How the Black Lives Matter Movement and the Pandemic Transformed Bookselling

State of the Industry Blog Series:
How the Black Lives Matter Movement and the Pandemic Transformed Bookselling

In our new “State of the Industry” blog series, we’re breaking down how the pandemic has transformed the publishing industry. By understanding how the industry has rapidly transformed in 2020 and 2021, writers and authors will be better prepared to navigate the new state of the industry in 2022.

Last month, we explored how the pandemic impacted indie bookstores, and whether or not Bookshop.org “saved” indies.

Now it’s time for a new question: How did the Black Lives Matter movement impact indie bookstores? And how are indies doing today?

Answer: BLM boosted indie bookstore sales in a surprising way. Bookstores fared better than expected during the pandemic, but they are still struggling.

The murder of George Floyd on May 25, 2020 sparked outrage against racially motivated police violence, spawning mass protests and a highly visible reckoning with racism that swept America, and the globe. The “Black Lives Matter” movement (also known as “BLM”) inspired active discussion about race, racism, anti-racism, white privilege, and allyship that reverberated from the streets to The White House to the world — and was felt clearly among publishers and booksellers.

In June 2020, The New York Times reported that “As Americans grapple with the country’s history of racism, many of them have turned to books, propelling titles like “How to Be an Antiracist” by Ibram X. Kendi and “So You Want to Talk About Race” by Ijeoma Oluo to the best-seller lists.”

The article also reported that some bookstores, especially Black-owned stores like Semicolon Bookstore in Chicago, saw a “huge financial boost,” with sales rising from 3,000 books per week to 50,000 books per week. Store owner Danni Mullen estimated that at least half of her store’s income resulted from “the 10 or so race-related books dominating best-seller lists.”

By May of 2021, the general consensus was that indie bookstores had not suffered as much as had originally been projected at the beginning of the pandemic.

Booksellers experienced a surprisingly strong holiday season in December 2020 that, coupled with other unexpected boosts like the sales resulting from the BLM movement, helped keep many stores open at the start of 2021. Booksellers reported a huge boost in online sales in 2020 and 2021, compared to previous years. Paycheck Protection Program (PPP) loans enabled some store owners to meet their payrolls. Bookshop.org directed more than $14 million to indies in revenue as of May 2021.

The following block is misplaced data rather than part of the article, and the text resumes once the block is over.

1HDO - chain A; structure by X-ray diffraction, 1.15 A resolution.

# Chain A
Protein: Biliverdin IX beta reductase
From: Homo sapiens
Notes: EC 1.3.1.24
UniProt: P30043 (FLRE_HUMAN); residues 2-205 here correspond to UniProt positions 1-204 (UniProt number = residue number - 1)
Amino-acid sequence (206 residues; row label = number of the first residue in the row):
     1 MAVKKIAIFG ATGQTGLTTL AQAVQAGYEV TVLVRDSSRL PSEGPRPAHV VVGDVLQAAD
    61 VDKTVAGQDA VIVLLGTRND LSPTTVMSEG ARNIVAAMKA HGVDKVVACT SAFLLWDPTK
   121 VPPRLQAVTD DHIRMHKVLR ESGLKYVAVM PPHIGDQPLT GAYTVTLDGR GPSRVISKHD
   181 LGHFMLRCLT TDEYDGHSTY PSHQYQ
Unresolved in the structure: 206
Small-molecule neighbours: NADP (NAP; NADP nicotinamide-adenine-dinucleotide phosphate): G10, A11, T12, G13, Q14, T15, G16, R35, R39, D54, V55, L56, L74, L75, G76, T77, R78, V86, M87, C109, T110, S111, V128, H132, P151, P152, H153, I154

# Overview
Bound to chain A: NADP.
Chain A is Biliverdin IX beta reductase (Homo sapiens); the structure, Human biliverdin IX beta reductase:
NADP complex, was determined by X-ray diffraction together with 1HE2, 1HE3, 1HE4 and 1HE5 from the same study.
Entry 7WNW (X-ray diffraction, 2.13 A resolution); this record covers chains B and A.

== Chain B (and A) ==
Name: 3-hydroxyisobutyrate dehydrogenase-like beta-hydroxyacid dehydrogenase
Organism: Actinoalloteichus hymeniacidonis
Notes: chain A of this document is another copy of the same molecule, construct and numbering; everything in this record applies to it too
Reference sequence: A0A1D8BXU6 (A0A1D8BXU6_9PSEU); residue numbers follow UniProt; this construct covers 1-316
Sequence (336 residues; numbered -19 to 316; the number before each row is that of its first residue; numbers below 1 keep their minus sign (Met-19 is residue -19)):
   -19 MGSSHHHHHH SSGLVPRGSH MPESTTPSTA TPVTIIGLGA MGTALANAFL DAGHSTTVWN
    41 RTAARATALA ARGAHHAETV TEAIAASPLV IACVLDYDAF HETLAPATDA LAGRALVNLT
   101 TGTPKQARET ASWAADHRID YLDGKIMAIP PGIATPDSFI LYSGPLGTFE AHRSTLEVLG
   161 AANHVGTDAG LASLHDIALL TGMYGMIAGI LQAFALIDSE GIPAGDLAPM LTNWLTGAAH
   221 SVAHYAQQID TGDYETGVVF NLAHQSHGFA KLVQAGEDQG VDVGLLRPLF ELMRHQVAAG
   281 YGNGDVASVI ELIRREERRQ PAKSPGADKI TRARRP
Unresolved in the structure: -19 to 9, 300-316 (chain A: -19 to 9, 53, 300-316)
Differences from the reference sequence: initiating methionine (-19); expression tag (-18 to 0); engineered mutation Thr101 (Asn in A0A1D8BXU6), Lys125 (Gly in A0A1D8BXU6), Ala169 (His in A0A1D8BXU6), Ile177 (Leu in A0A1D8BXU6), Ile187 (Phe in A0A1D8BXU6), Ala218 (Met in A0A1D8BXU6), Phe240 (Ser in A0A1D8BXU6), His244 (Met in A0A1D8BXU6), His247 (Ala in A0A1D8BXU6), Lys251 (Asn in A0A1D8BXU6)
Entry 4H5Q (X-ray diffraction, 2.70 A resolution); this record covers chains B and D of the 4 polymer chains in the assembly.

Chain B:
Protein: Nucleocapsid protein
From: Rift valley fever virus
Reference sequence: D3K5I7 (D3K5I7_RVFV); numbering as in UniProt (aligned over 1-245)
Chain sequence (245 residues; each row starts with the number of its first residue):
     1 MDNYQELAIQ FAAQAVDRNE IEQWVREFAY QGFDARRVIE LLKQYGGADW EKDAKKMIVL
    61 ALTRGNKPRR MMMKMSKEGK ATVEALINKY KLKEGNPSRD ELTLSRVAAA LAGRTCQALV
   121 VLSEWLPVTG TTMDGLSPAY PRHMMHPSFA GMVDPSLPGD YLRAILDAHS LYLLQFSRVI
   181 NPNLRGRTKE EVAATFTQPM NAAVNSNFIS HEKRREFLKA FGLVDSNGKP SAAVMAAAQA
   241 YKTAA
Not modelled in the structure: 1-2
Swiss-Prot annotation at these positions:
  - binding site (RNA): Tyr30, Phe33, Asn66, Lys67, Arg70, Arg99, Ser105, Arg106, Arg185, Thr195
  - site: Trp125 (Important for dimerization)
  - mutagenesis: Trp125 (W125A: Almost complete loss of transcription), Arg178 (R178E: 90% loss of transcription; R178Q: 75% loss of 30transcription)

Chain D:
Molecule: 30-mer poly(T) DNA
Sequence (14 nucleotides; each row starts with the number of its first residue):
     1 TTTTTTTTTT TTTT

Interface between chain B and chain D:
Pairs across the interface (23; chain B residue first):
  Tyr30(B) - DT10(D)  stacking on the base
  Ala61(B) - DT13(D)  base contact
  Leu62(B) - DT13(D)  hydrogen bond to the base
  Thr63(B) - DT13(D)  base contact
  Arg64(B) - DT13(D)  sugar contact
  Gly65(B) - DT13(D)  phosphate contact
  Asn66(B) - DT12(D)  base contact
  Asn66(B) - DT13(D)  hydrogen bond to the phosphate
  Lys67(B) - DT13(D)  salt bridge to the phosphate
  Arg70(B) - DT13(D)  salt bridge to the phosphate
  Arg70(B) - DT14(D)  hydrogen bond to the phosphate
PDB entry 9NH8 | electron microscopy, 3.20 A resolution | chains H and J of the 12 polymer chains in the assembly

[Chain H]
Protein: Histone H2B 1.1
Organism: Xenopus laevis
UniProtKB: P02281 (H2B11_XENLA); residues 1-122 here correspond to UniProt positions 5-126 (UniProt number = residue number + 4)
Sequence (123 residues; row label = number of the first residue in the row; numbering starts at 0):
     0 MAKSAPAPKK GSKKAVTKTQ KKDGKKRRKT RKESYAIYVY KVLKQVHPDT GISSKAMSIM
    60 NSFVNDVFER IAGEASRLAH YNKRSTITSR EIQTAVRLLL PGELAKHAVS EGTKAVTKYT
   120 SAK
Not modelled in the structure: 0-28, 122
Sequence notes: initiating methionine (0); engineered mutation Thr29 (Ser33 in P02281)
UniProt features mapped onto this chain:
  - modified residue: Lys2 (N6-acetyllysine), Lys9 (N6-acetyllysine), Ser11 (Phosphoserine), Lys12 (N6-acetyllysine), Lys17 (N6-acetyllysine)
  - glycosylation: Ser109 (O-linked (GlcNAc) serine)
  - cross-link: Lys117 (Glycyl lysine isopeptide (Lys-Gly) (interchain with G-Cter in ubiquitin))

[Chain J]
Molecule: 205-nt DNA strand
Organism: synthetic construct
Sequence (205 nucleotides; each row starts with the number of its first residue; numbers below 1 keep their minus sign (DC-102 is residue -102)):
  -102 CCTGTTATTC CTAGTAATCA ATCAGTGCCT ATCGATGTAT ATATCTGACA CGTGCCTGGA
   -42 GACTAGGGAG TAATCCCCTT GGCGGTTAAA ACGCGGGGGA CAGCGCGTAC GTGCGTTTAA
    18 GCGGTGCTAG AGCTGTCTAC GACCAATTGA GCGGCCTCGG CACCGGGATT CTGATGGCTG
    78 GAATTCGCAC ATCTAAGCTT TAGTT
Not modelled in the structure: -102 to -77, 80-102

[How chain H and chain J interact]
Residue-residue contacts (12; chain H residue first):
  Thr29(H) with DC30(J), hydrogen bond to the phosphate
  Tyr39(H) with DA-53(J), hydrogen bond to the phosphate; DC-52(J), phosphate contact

There was also arguably more awareness of and support for “supporting local” businesses like indie bookstores than ever, due to the economic pressures of the pandemic.

However, indie stores were (and are) still struggling. Bookstore sales fell 30 percent overall in 2020 according to the US Census Bureau. While BLM gave a huge financial boost to some stores, those bestselling titles did not dominate sales in the same way as time went on.

Stores were operating on the same limited budgets, but were combatting higher costs that were unimaginable two years ago: Personal Protective Equipment (PPE), hazard pay, postage, extra cleaning and sanitizing products, etc. Bookstore staff had to work hard to ship books and reorganize/sanitize stores. With reduced income and population capacity in-store, these challenges demanded more of the remaining staff.

As of October 2020, in-store foot traffic was still way down, and it was hurting revenue. Some stores (especially those in NYC) were hit hard by the fact that a substantial portion of their customer base were tourists, who were no longer visiting in the same capacity.

As of May 2021, profits were still down for indie stores, according to the Associated Press. In-store events had not returned to pre-pandemic levels. And despite the influence of Bookshop.org, Amazon still commands a hefty share of the book market.

Without a doubt, the pandemic transformed bookselling in a variety of ways: Booksellers, authors, and customers got a crash course in how to approach sales and events virtually; Bookshop.org proved to be a noteworthy competitor for Amazon; and the Black Lives Matter movement helped open publishers’ eyes to the sales potential of their backlists.

While some bookstores will return to some semblance of pre-pandandemic “business as usual,” the events of 2020 and 2021 have certainly changed how booksellers, authors, and readers understand and approach bookselling as a whole.

And it’s not just the publishers and booksellers who have changed — readers themselves, and their reading habits, have transformed as well.

We’ll explore this in more detail in our next blog: How the Pandemic Transformed Readers and Consumer Habits.

Celebrate Black Love with authors J. Elle, Nicola Yoon, Elise Bryant, Alechia Dow and Kalynn Bayron